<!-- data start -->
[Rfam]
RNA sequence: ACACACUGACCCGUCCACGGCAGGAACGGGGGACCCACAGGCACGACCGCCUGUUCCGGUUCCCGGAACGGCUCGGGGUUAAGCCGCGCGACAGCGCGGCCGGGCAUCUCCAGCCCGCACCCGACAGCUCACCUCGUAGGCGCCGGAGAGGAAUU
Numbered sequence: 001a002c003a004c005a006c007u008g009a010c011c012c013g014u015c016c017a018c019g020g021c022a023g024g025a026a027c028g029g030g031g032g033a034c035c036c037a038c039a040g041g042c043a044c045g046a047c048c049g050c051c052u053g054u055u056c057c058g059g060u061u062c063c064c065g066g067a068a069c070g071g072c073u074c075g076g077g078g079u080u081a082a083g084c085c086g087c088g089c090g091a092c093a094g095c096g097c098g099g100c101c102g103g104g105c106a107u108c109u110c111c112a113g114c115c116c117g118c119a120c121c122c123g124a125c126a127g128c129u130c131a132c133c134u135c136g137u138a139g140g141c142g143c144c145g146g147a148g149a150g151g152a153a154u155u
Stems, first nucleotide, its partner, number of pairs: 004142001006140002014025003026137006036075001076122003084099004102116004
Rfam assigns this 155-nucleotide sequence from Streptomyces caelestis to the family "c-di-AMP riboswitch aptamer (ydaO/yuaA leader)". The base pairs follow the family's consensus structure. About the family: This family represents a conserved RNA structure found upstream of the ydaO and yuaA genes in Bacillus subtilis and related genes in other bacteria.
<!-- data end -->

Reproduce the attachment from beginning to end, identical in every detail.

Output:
[Rfam]
RNA sequence: ACACACUGACCCGUCCACGGCAGGAACGGGGGACCCACAGGCACGACCGCCUGUUCCGGUUCCCGGAACGGCUCGGGGUUAAGCCGCGCGACAGCGCGGCCGGGCAUCUCCAGCCCGCACCCGACAGCUCACCUCGUAGGCGCCGGAGAGGAAUU
Numbered sequence: 001a002c003a004c005a006c007u008g009a010c011c012c013g014u015c016c017a018c019g020g021c022a023g024g025a026a027c028g029g030g031g032g033a034c035c036c037a038c039a040g041g042c043a044c045g046a047c048c049g050c051c052u053g054u055u056c057c058g059g060u061u062c063c064c065g066g067a068a069c070g071g072c073u074c075g076g077g078g079u080u081a082a083g084c085c086g087c088g089c090g091a092c093a094g095c096g097c098g099g100c101c102g103g104g105c106a107u108c109u110c111c112a113g114c115c116c117g118c119a120c121c122c123g124a125c126a127g128c129u130c131a132c133c134u135c136g137u138a139g140g141c142g143c144c145g146g147a148g149a150g151g152a153a154u155u
Stems, first nucleotide, its partner, number of pairs: 004142001006140002014025003026137006036075001076122003084099004102116004
Rfam assigns this 155-nucleotide sequence from Streptomyces caelestis to the family "c-di-AMP riboswitch aptamer (ydaO/yuaA leader)". The base pairs follow the family's consensus structure. About the family: This family represents a conserved RNA structure found upstream of the ydaO and yuaA genes in Bacillus subtilis and related genes in other bacteria.